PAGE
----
IMG_0822It felt as if it was 1992 all over again when I stepped into the recording studio of musician Dennis Mullins’ basement; located in the outskirts of Dayton.  The surviving members of the Dayton indie band Cage are jamming with Tod Weidner (who is taking the role that was once filled by Gregg Spence).  Inside the closet-like area, the space was rather limited; along with the band, I was also joined with two other individuals that had a large part in the story of Cage’s historic run.  With a total of seven people tightly enclosed in the room, the heat index began to scale up higher and higher.  If there was any doubt about how warm it was, I looked over at drummer Matthew Espy to see his white t-shirt covered in sweat.  No one cared, though.  Guitarist Nick Kizirnis kept looking his shoulder to us watching with a sly smirk on his face.  Weidner is zoned on a section of the wall that was covered with rugs (he states later in the practice that he is looking at the lyrics of the tunes as if they were floating in front of him).  Keyboardist Ed Lacy’s fingers are unhinged from the bones as they touch the keys.  It was clear that all of us were experiencing euphoric feelings; those sensations that start to rush all over the body when you are being a part of something special.  This Friday, that position will be more evident as Cage performs one more time Friday night at Blind Bobs.

For those who weren’t aware of such, the Dayton music scene in the 90s was littered with inspirational indie bands like Breeders, Brainiac, and Guided By Voices.  With the solid selection of music being produced, along with the raucous shows that have been become legend-it wasn’t surprising to anyone that the national spotlight began to shine bright on the city during that time.  Pulsing bass lines, crunchy guitar riffs, violent drums, along with a mixture of samples and sounds all come together on top of lyrics about internal and external devils, confusion, sex, relationships, among other topics all made up the foundation of Cage.   In the prime of their run, magazines like SPIN and The Splatter Effect started to notice their brand of experimental rock.  Tours mainly involved being every weekend and primarily around the Midwest; recording music was equally as grueling and taxing on each of the members.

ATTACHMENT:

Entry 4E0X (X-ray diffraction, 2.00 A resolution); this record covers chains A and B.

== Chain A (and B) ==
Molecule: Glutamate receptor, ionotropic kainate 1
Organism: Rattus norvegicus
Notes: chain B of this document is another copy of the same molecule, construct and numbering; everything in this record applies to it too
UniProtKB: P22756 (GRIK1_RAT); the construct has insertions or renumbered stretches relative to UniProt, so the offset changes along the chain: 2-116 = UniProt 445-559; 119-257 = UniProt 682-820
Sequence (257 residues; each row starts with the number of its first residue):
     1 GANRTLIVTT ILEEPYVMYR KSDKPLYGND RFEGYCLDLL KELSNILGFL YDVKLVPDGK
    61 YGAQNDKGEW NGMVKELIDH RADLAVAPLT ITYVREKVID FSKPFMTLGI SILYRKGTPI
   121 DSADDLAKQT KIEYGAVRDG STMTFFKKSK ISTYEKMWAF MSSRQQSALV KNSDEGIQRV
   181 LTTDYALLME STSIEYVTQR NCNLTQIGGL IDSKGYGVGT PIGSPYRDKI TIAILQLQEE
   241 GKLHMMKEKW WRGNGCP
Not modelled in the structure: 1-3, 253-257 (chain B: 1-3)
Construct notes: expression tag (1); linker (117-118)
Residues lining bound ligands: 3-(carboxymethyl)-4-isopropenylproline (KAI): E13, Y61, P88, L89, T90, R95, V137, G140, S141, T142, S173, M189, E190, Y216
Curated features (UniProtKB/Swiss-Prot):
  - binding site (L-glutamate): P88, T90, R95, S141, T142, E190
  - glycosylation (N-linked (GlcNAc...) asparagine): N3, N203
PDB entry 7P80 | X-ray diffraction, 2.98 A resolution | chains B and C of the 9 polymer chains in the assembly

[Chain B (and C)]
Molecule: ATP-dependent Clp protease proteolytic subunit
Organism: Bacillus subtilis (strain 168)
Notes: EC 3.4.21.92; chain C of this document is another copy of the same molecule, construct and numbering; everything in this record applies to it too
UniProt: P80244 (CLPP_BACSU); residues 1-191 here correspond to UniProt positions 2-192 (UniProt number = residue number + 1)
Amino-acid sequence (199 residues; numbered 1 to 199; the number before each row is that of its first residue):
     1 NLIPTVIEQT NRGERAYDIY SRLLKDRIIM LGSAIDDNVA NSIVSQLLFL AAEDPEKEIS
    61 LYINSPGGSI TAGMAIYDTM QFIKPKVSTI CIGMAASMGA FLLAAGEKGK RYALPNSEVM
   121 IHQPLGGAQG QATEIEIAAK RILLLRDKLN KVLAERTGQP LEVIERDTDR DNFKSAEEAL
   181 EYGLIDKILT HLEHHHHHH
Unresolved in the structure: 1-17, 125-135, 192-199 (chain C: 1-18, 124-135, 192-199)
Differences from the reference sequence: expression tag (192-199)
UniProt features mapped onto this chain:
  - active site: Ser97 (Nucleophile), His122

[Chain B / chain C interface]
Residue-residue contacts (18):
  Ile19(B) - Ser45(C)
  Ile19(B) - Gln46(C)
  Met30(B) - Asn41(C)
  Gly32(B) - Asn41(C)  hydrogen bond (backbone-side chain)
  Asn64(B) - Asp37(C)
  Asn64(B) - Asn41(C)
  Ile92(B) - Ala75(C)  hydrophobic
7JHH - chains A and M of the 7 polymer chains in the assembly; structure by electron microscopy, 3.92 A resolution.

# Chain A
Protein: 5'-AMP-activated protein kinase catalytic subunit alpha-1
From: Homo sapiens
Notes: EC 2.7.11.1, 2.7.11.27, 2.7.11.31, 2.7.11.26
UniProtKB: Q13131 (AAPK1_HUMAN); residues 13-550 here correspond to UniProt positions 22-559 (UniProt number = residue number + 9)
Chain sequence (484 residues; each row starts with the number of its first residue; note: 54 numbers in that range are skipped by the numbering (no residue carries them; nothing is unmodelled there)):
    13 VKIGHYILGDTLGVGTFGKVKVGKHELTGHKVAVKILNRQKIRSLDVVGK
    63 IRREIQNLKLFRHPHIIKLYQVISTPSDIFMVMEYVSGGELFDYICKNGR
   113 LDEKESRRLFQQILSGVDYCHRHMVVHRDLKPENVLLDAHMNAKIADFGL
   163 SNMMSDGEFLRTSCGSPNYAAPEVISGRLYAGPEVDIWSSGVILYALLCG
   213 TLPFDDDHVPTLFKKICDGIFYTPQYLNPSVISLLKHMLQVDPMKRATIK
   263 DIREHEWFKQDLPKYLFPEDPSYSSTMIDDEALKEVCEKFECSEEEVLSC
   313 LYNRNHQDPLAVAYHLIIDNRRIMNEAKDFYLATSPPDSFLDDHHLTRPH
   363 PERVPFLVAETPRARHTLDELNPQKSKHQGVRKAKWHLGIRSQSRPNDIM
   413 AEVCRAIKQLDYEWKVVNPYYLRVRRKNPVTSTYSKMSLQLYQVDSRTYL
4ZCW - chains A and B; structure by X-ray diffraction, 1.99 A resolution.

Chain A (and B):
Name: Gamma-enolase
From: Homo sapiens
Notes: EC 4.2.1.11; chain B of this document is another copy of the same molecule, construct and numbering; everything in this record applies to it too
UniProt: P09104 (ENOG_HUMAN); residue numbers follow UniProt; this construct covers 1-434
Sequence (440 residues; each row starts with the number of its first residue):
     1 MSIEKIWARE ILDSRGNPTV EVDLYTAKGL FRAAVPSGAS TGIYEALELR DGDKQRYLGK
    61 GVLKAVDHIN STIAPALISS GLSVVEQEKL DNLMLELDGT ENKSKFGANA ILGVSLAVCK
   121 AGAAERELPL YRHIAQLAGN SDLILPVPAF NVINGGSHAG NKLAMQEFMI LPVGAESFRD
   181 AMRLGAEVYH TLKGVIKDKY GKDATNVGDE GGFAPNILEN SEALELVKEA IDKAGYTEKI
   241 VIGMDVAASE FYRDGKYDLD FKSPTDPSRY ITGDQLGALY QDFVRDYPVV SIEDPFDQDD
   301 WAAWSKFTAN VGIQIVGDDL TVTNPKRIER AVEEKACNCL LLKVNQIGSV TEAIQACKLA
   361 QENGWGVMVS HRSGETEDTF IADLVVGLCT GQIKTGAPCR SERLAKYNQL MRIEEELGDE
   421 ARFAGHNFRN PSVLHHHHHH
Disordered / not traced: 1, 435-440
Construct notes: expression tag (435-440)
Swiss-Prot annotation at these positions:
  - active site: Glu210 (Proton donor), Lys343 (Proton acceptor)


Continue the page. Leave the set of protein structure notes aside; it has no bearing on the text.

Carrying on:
After having a run through of the song list that they choose to play Friday, the members of Cage decided it was a good time to take a minute to step out of the studio.  As we make our way over to the other side of the wall that separates the recording booth.  Lacy grabs a seat and takes a deep breath while the remaining members walk across the other of the room.  Another friend of the band along with Mullins soon join our little group.  What I haven’t mentioned is that I learned it’s been over twenty years since Cage and most of the people in the basement have been in the same room together prior to this night.  There wasn’t no animosity towards one another during this extended period of time.  In fact, the quartette are close friends.  In 1996, after punishing themselves to the point of exhaustion of trying to keep up with their workload-Cage decided it was time to take a step back and walk away.

“Doing it over and over again after a while-we started to get burnt-out.  Somebody eventually had to say ‘I gotta quit’,” Kizirnis says as all of us stood around.  “Eventually Matt was like, ‘I gotta do something different’.”

“They are being super sweet.  I quit the band (chuckles)”, Espy added while he slowly strummed on a banjo that was lying around.

“So he (Espy) quit and Gregg was about to say the same thing,” Kizirnis continued.  “Ed and I were like, ‘Well Gregg, what do you want to do?  Gregg?  Gregg?  (Laughs)  He already formed another band.”